From the onset of current month, bears dictated the terms to local investors as index posted a hefty negative return of 7.62 per cent with average volume of 61.76 million shares. The global economic concerns were huge in contrast with domestic economic issues; hence the benchmark replicated the performance of the Dow-Jones. But on theoretical grounds, local bourse seems different in contrast with US market. On the flipside, domestic investors whether individuals or fund managers, both seem to be on the same wave length when it comes to reading the market sentiment.
It is believed that the current bear is a preemptive way of managing the possible foreign outflow from the country. Earlier in 2008, after global fund managers dumped their holding in local market, the local investors were unaware what was going to happen next. It seems this time preventive measures are being taken by local investors to safeguard them selves.
During the week S&P downgraded the rating of US from triple A to double A plus, which caused gold prices to reach $1, 800 per ounce. Furthermore the possibility of debt default by Italy and Spain continued to threaten global financial market. Concern over economic growth in US and major European economies remains a key issue in the upcoming week as well. During the week local stock market witnessed an outflow of $11 million indicating that investors are fairly correct about their decision.
The panicky behavior of the market can be gauged by the volatility of the market where out of 10 trading days during the month, bearish sentiment prevailed for seven days while the rest of the days the bulls controlled the market. Among the benevolent 100 stocks, 60 per cent traded in the green zone while 35 per cent were impacted by the bearish sentiment. Top gainer board was dominated by low cap stocks with KESC impressing investors with its return while a few other penny stocks followed.
The upcoming week can be considered as a test for the market, whether index will sustain the current level or not after preceding week’s jolt, said Bilal Asif at HMFS, adding that it is pertinent to note, investors may be skeptical whether to trade or not in such volatile conditions.
During the week State Bank conducted first T-bill auction subsequent to 50bps DR cut where it raised Rs182 billion including NCBs against the target of Rs170 billion causing net drainage of Rs7 billion from the system. Treasury yields witnessed contraction inline with trend in secondary yields as rates were slashed across the board. Primary yield on 3M, 6M and 12M paper were lowered by 45bps, 48bps and 53bps to 13.07 per cent, 13.28 per cent and 13.38 per cent respectively.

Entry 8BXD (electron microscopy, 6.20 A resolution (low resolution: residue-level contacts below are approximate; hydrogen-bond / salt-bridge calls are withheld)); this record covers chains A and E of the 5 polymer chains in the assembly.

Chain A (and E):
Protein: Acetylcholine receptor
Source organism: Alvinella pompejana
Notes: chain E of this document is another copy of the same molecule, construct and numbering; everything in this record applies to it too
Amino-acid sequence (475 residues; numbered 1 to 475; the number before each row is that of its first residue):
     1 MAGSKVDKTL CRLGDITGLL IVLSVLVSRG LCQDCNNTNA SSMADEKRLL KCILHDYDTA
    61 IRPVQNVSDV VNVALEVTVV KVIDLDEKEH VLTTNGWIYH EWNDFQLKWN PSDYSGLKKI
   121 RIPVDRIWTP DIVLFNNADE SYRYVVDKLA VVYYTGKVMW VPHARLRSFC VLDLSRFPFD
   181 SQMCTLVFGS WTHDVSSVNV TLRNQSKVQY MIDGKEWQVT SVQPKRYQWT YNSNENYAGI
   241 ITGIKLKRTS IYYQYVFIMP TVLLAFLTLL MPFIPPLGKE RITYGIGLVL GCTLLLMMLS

Accordingly the benchmark 6M KIBOR is down by 45bps since the rate cut to 13.36 per cent. During July 2011 money supply witnessed contraction of 2.7 per cent as the government retired Rs25 billion toward SBP while borrowing for budgetary support also decelerated to Rs17 billion. Lower inflation expectation and ease-off in market yields going forward are likely to benefit curve positioning towards the longer end.
Stock Specific Activity
Key results were announced during the past week by PSO, PPL, OGDC and ENGRO. PSO, posting earnings of Rs14.8 billion (EPS: 86.2) saw substantial growth of 63 per cent YoY, however disappointed with a final dividend payout of Rs2 per share indicting a cash starved position owing to circular debt issues. One good point however was net positive interest income. PPL and OGDC posted earnings growth of 35 per cent and 7 per cent YoY respectively. Engro’s earnings remained largely flat on account of higher financial charges as expected due to large debt levels of the company. However, the fertiliser segment saw substantial growth of 49 per cent in topline on the back of higher urea prices, whereas the food business recorded profitability and continued its healthy trend. A Rs2 per share dividend announced by the company was a positive signal indicating healthy cash situation. Key results expected to be announced in the coming week by PTC, MTL, NBP, and HBL.
Forward Looking Expectations
In light of strong macroeconomic fundamentals, there is reason to be optimistic about recovery prospects. This was seen in the form of the support offered by local investors when foreigners began their selling spree. We expect foreign investors to be frequent features in the selling category, at least for the near term. Local investors should be keen to pounce on low priced stocks and would prefer those companies having a strong domestic presence. From a technical standpoint, the market is heading towards under-priced terrain and is nearing the ‘right time to buy’ levels. The underlying premise in this is that the KSE-100 index remains the highest dividend yielding index in the region (~9.1 per cent). Because of this fund flows can be expected to find their way back to the market if things in the international front continue to be stressed.
KSE-100 VS Regional Indexes
To highlight the relative performance of the KSE-100 we have contrasted the index with other regional indexes, which would have closed at much lower levels if a common base starting point was assumed. The effects of the US downgrade were felt worldwide as equity markets dwindled on low investor confidence and fears of a double-dip recession. This led to broad based selling by foreign investors in Asian markets. However, our local market was shielded somewhat owing to robust macroeconomic fundamentals – mainly remittances and trade numbers – and also strong corporate results with above expectation dividend yields. To highlight this further, there was no need for external interference unlike that witnessed with the ban imposed on short selling in other markets.